Missandei's death has been described as an example of fridging. Although fridging typically describes a woman who is killed off in order to further a plot that revolves around a man, it also applies when a minority character is killed to serve the plot of a white character. Missandei's death was additionally controversial because she was one of few characters of color to appear in the series, and one of only two to make it to the episode in which she died. After her death, Grey Worm was the only character of color for the remainder of the series.
Recognition and awardsEdit
|2014||Screen Actors Guild Award||Outstanding Performance by an Ensemble in a Drama Series||Nominated|||
|2015||Screen Actors Guild Award||Outstanding Performance by an Ensemble in a Drama Series||Nominated|||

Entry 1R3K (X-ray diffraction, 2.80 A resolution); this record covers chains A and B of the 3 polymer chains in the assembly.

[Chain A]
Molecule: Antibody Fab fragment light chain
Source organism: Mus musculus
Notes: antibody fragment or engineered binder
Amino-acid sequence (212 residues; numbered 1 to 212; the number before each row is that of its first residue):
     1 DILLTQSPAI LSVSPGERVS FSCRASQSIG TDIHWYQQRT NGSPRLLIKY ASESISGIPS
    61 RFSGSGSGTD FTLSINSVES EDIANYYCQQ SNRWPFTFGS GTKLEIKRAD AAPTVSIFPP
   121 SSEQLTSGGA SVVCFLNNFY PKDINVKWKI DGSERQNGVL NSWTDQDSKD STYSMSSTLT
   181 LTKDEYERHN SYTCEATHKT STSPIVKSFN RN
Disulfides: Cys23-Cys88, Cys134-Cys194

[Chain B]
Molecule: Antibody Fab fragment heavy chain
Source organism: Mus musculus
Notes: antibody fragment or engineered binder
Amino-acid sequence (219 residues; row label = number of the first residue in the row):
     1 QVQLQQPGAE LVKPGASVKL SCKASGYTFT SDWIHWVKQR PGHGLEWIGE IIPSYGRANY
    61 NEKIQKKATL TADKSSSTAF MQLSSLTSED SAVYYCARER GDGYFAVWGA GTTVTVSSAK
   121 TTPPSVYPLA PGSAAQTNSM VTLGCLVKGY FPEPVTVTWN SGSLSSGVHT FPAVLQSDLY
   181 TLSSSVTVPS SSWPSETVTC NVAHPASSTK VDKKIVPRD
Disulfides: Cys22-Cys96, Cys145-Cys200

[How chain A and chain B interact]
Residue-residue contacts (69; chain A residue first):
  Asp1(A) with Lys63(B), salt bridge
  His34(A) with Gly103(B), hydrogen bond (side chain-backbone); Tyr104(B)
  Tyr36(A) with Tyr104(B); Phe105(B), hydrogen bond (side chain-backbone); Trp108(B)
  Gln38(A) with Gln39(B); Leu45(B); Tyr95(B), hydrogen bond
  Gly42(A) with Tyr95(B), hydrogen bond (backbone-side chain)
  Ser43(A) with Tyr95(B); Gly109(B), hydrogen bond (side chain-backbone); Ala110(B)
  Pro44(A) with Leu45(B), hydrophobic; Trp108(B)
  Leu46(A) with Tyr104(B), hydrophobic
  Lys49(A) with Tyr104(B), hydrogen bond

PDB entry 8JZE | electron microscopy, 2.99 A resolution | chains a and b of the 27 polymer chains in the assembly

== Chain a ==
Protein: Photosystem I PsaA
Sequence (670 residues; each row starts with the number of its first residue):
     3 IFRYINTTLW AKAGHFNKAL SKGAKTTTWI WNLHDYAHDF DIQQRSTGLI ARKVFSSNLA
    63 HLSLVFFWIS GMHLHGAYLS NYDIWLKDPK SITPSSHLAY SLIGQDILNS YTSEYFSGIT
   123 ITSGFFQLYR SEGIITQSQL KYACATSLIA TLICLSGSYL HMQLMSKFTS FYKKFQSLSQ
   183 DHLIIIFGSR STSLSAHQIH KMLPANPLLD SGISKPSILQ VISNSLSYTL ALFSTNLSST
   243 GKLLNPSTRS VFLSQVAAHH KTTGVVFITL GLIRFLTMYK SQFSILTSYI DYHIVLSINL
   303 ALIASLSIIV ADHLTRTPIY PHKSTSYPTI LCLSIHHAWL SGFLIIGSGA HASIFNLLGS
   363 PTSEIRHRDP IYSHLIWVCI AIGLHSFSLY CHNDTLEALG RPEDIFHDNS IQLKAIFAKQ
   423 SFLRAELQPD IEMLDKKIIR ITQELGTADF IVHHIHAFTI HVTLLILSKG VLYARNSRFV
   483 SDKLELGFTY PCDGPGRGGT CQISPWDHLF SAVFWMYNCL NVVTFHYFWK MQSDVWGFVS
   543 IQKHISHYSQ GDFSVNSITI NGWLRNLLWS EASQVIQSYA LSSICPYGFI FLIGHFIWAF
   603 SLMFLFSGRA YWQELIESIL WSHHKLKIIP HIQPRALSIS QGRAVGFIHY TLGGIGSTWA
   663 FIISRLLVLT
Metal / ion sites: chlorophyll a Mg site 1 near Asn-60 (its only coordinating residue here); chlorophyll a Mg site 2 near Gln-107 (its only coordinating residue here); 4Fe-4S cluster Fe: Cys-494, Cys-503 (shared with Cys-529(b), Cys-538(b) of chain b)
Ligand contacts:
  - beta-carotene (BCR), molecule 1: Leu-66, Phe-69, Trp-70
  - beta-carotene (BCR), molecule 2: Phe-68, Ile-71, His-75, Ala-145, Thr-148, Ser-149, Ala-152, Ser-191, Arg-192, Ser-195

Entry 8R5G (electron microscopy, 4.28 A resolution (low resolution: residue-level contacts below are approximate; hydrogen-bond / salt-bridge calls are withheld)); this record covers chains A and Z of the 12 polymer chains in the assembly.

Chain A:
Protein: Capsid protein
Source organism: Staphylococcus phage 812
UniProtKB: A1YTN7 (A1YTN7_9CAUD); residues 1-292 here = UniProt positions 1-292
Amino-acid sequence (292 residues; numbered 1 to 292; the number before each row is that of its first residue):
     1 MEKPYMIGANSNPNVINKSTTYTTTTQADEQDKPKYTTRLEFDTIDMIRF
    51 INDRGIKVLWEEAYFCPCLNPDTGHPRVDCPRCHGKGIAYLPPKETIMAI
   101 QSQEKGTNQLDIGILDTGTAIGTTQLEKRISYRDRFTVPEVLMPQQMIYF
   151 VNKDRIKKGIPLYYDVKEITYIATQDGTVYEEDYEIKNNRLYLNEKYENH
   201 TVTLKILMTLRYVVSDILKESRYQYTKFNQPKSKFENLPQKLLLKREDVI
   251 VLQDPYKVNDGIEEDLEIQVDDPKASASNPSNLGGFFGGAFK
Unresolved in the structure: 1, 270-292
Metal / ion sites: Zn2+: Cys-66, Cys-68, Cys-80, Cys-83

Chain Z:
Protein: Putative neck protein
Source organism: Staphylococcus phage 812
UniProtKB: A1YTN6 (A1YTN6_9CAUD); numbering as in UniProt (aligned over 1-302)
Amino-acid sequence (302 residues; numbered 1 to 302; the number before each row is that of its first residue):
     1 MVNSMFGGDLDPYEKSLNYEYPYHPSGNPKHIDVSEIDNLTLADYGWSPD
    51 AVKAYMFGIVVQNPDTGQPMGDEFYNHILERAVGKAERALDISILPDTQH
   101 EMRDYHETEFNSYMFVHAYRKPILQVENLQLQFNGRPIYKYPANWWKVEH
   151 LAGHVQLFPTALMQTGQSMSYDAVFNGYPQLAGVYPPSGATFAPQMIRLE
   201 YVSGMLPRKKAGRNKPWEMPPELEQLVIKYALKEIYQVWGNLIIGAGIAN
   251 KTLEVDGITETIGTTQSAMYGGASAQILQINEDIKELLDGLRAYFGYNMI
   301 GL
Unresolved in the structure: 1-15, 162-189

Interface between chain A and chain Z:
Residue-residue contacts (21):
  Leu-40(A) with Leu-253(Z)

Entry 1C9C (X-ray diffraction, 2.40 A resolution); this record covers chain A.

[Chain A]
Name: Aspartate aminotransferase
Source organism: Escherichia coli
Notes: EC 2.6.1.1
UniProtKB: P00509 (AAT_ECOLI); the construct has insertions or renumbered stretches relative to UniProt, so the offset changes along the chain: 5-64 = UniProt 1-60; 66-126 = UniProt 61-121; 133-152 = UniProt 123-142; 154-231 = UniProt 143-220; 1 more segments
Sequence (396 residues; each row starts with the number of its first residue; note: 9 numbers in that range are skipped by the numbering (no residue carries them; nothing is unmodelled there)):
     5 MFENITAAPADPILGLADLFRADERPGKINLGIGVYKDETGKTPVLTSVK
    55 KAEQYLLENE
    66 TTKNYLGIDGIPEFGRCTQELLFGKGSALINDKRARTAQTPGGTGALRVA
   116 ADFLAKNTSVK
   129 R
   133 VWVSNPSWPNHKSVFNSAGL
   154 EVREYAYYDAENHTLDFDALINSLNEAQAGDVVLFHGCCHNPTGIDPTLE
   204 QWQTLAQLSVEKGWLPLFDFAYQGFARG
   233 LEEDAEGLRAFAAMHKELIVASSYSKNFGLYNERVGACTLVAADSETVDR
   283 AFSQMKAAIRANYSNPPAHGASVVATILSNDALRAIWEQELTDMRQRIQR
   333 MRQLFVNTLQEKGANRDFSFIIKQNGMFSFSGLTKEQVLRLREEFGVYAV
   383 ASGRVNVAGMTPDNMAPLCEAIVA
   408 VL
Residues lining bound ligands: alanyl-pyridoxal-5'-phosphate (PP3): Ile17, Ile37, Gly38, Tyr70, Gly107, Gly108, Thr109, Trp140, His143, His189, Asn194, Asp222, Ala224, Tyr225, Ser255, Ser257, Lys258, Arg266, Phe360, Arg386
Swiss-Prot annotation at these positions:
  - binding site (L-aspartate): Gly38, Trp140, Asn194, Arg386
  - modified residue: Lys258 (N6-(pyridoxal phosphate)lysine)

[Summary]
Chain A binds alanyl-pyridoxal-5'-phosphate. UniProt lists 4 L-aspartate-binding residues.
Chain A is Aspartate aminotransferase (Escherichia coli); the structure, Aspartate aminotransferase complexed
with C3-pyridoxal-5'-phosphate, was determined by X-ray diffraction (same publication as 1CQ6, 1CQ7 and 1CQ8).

|Empire Awards||Empire Hero Award (Ensemble)||Won|||
|2016||Screen Actors Guild Award||Outstanding Performance by an Ensemble in a Drama Series||Nominated|||
|2017||Screen Actors Guild Award||Outstanding Performance by an Ensemble in a Drama Series||Nominated|||
- Martin, George R. R. (2011). "Chapter 11, Daenerys II". A Dance with Dragons. ISBN 978-0553801477.
- Small, Gretchen (May 7, 2019). "Missandei's Death On 'Game Of Thrones' Was Tragic In More Ways Than One". Bustle. Retrieved May 23, 2019.
- Aja, Romano (May 6, 2019). "Game of Thrones' Missandei controversy, explained". Vox. Retrieved May 23, 2019.
- "Game of Thrones, Season 6, Episode 3: "Oathbreaker"". Reelrundown.com. May 10, 2016. Retrieved September 8, 2016.
- "A Read of Ice and Fire: A Storm of Swords, Part 14". Tor. February 1, 2013. Retrieved September 8, 2016.
- "Game of Thrones reveals new cast members for Season 3!". io9.com. July 13, 2012. Retrieved September 8, 2016.
- "Game of Thrones Season 3: New Cast Members – Comic Con". Retrieved September 8, 2016.
- Li, Shirley (July 22, 2016). "Game of Thrones team on season 7, who should be on Iron Throne". Entertainment Weekly. Retrieved September 8, 2016.
- Taylor, Jordan (May 6, 2019). "Here's How Fans Reacted to Missandei's Death on Game of Thrones". Men's Health. Retrieved May 23, 2019.